I have chosen not to have the medical power of attorney as I want all my medical decision kept in my own hands, so I have an ironclad living will. I have gone over in my mind every scenario that could possibly come into play with my medical conditions and in my medical will I have addressed each one individually. My living will says what has to be done if I go into respiratory or cardiac arrest, if I become unconscious and unable to speak for myself, when all medications and life support of any form is to be discontinued even knowing it will hasten my death. I have said when to turn off my oxygen and leave me in the hands of God.

Each one of my doctors and every hospital I’ve ever been in has a copy of my living will in my file. I also carry one on me at all times in case something happens when I’m out of town. My living will has been signed by my doctors, two witnesses and notarized. If you have a medical power of attorney those precautions are not necessary as you should have made your medical power of attorney in charge of what medicines and treatments you are or are not to be given.

So if you choose to have a medical power of attorney make sure they are willing to follow your wishes concerning your medical condition. Such as, if you want your organs donated, or your body donated to science. Another reason why I do not have a medical power of attorney and have all my wishes listed in my living well is to prevent any family squabbles or arguments over my care as I do not want to put any of my loved ones in a position where they have to pull the plug. My living will does that for them. I lived my life on my own terms and I will die the same way.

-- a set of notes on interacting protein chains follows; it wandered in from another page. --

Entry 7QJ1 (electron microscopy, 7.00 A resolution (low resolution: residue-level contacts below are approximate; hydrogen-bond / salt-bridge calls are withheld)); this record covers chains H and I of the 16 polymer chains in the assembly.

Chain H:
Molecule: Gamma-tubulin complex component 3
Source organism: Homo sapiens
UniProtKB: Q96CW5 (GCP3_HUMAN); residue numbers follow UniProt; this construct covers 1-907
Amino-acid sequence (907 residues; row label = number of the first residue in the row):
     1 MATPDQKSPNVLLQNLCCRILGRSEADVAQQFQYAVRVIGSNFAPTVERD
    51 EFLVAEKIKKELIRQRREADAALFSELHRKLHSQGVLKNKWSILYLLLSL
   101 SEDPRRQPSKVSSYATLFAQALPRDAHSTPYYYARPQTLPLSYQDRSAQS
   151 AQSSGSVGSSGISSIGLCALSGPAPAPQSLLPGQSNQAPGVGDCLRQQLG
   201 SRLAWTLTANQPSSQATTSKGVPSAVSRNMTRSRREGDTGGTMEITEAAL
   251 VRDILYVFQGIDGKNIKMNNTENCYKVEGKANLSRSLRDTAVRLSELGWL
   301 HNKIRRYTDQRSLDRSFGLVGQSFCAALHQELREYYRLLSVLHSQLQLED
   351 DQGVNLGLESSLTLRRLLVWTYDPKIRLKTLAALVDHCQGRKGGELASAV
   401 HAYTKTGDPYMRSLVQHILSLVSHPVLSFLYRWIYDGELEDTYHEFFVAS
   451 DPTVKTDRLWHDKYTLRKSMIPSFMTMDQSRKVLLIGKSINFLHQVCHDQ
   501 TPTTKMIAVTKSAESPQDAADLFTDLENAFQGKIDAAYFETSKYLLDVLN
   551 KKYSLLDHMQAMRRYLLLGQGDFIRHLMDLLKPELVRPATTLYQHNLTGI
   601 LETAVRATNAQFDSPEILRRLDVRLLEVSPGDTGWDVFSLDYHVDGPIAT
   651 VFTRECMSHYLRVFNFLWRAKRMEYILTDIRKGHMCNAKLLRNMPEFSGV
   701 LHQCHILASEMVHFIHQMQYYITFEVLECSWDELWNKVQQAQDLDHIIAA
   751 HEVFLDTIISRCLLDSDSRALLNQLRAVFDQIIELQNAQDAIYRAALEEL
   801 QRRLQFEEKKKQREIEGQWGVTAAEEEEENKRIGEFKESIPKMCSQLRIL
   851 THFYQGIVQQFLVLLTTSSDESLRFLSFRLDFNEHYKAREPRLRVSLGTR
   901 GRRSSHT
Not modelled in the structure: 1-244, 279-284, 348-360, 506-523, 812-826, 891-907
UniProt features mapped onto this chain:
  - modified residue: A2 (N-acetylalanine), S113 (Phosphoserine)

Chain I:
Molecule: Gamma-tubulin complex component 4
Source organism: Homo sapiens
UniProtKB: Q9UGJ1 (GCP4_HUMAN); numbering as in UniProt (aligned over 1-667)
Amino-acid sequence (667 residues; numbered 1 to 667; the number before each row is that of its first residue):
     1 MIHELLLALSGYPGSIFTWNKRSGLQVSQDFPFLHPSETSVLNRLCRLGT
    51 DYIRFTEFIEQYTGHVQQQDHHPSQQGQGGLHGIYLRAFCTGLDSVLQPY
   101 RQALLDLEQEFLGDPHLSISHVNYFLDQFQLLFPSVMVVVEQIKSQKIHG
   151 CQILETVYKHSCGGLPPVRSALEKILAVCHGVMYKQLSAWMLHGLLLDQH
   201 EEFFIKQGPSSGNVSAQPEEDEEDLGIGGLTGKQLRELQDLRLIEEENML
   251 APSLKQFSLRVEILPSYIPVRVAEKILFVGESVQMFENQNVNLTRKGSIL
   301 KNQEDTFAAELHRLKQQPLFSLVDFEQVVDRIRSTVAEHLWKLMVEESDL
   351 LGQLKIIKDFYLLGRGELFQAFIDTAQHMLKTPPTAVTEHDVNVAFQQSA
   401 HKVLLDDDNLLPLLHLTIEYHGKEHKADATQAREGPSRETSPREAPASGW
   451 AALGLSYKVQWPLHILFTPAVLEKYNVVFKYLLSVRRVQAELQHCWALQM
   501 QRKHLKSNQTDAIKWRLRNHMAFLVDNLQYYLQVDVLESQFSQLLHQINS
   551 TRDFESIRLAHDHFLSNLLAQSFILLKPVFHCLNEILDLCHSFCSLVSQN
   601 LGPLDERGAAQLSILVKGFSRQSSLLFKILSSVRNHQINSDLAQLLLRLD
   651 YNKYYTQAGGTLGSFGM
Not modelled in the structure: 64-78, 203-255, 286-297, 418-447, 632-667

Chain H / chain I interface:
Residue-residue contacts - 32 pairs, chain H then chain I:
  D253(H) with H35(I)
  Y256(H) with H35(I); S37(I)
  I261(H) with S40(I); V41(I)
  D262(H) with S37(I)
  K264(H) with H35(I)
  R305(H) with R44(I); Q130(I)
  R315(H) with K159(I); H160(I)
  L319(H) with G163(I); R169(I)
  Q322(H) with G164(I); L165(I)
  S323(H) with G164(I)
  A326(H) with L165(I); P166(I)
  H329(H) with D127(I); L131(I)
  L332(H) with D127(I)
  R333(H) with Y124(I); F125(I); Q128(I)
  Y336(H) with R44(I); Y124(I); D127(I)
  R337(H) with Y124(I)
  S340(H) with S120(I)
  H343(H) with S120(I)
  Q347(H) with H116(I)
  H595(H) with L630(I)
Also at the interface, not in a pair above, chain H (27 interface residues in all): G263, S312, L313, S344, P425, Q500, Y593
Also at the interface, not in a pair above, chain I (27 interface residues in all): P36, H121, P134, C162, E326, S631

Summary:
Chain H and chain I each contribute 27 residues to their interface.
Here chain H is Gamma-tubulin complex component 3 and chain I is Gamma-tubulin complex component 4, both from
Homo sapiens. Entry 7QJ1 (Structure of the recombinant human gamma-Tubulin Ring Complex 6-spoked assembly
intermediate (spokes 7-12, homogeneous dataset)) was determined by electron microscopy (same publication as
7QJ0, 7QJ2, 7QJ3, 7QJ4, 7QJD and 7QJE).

If you are going to have a medical power of attorney the time to do it is now before they are needed; the same goes for a living will when you have a chronic condition. You need to discuss with members of your family what you do and do not want done and then you write it down in a living will it stops a lot of family arguments – I know, I’ve been there and seen that too many times. Because of my feelings about not wanting ever to be put on life support again my living will is set up in such a way only a court order can change it.

So if you know for sure what you want at end-of-life and have a living will, make sure all your doctors and hospitals have a copy. It will take a lot of strain and stress off of you and your family if you pick a medical power of attorney and have a living will. You can find free forms for your state for Living Will and power of attorney at this site.

Stay tuned for part two!

Breathe deep and easy.

This article represents the opinions, thoughts, and experiences of the author; none of this content has been paid for by any advertiser. The COPD.net team does not recommend or endorse any products or treatments discussed herein. Learn more about how we maintain editorial integrity here.